Press Release  | 06/09/2005

In Wake of Supreme Court Ruling, Dozens of Newspaper Editorials Nationwide call on Legislators To Support Federal Amendment to Protect Medical Marijuana Patients

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Next Week: Congress to Vote on Amendment that would Prohibit Federal Government from Undermining State Medical Marijuana Laws
Bill Would Bar Feds from Spending Taxpayer Money Going After Sick and Dying Patients in States Where Medical Marijuana is Legal

Following this week's Supreme Court ruling on medical marijuana, dozens of newspapers around the country are calling on legislators to vote in favor of federal legislation that would protect medical marijuana patients from federal prosecution in states that have passed medical marijuana laws (see excerpts below).

This week, the U.S. Supreme Court ruled 6-3 that the federal government has the authority to prosecute cancer and AIDS patients who use marijuana for medical reasons, even in states that have passed laws making it legal. The Majority, which expressed sympathy for medical marijuana patients, declared that it was up to Congress to change federal law to protect sick and dying patients. Next week, the U.S. House of Representatives will consider an amendment that would do just that. Congressman Maurice Hinchey (D-22nd/NY) and Congressman Dana Rohrabacher (R-46th/CA) will offer a bi-partisan amendment prohibiting the Justice Department and DEA from spending any money on undermining state medical marijuana laws.

"Congress has the opportunity to send a clear message to federal bureaucrats that our nation has higher priorities than busting sick people," said Bill Piper, director of national affairs for the Drug Policy Alliance. "This amendment is a win-win for elected officials. It gives them the opportunity to do something that's not just popular, it's the right thing to do." Over 70% of Americans support sick patients' right to medical marijuana.

Excerpts From Newspaper Editorials From Around the Country

"In fact, Congress is considering two bills, backed mostly by Democrats and libertarian-leaning Republicans, that could legalize the medicinal use of marijuana at the federal level. [...;] Congress usually kicks such hot-burning issues as marijuana reform over to the courts. This time, the courts have kicked it right back. Congress, as W.C. Fields once said, needs to take the bull by the tail and face the situation. And the public needs to make itself heard."

-- Clarence Page, "Will Congress have the guts to tackle medical marijuana?," Chicago Tribune, June 8, 2005

"Congress should immediately approve a pending bill that would bar the Justice Department from prosecuting patients who use medical marijuana. The House is scheduled to vote on the bill next week. This simple step would reassure patients that federal agents will not raid their homes to confiscate the drug or arrest them."

-- "A Medical Setback," Hartford Courant, June 8, 2005

"Congress next week is likely to take up the Hinchey-Rohrabacher amendment, which would deny the Department of Justice funds to surveil, arrest or prosecute medical marijuana patients in states that have passed medical marijuana laws. That might not be precisely the congressional remedy Justice Stevens had in mind, but it would be a good start."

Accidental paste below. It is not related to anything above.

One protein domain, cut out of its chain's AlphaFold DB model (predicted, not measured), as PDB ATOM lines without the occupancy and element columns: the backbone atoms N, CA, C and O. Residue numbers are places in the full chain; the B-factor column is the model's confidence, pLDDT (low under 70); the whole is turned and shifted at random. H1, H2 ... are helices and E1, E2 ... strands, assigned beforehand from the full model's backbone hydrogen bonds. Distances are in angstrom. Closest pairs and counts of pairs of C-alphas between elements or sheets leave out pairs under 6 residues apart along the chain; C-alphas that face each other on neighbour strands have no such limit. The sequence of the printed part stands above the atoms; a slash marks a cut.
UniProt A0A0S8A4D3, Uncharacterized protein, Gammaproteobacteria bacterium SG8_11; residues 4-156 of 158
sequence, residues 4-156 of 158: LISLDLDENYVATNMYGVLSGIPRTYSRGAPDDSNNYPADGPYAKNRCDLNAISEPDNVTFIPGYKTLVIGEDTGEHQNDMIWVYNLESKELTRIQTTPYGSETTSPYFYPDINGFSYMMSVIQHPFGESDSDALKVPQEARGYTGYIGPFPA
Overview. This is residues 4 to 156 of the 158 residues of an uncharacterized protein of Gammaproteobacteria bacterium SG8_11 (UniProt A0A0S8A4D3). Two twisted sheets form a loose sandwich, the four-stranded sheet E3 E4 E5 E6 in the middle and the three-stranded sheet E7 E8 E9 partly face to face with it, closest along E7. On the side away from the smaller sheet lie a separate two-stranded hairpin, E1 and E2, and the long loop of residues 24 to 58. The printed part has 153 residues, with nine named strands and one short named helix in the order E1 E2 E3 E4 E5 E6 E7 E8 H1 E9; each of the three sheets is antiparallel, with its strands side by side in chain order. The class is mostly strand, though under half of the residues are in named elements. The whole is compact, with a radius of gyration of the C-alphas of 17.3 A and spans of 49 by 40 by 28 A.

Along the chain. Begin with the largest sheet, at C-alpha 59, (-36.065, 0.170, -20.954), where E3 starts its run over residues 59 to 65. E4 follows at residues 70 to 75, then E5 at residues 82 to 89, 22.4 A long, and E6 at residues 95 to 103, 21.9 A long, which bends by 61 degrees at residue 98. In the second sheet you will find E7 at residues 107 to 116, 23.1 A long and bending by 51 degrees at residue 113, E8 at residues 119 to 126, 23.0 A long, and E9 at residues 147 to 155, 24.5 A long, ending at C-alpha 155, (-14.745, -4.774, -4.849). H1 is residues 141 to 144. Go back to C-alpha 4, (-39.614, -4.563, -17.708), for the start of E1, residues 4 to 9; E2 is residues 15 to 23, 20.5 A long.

-- "Marijuana ruling: status quo Federal drug law is upheld but state law allowing medical use is not invalidated. Go figure," Orange County Register, Tuesday, June 7, 2005

"The public increasingly supports letting doctors prescribe the drug to terribly ill patient. The House should show compassion for those patients next week and approve the Hinchey-Rohrabacher amendment with strong support from Wisconsin's eight members."

-- "Let States, Doctors OK Marijuana Use," Wisconsin State Journal, June 9, 2005

"I got no answer from the staff of Pombo or Cardoza as to how either of them plan to vote on this year's Hinchey-Rohrabacher bill. Which means, perhaps, they could be swayed by input from constituents."

-- Debra Saunders, "Hard on drugs, Soft on Suffering," SF Chronicle, June 9, 2005

"And Congress must step in and legalize medical marijuana, allowing thousands of patients with cancer, multiple sclerosis and other debilitating diseases a way to ease their pain without fear of being jailed.

"In its decision, the Supreme Court made it clear that the ball is now in Congress' court," said Angel Raich. "I hope for myself, my children and for other patients out there that our congressional leaders put compassion first.

"Until that law is passed, let's start by urging California Sens. Barbara Boxer and Dianne Feinstein to support the Hinchey-Rohrabacher amendment.You can get e-mail links to Boxer and Feinstein by going to the Web site www.senate.gov."

-- "Medical pot, after the Ruling," The San Francisco Chronicle, June 7, 2005

"California's congressional delegation should support the Hinchey-Rohrbacher amendment and head efforts to legalize medical marijuana nationally. Until Congress approves such a law, people suffering from cancer, glaucoma, multiple sclerosis, pain, nausea, AIDS and other diseases that might be helped by controlled use of medical marijuana will continue to be at risk for arrest. That is indeed cruel and unusual treatment."

-- "State Should Push Federal Medical Marijuana Law," The Oakland Tribune, June 8, 2005


Tony Newman at (212) 613-8026 or Elizabeth M

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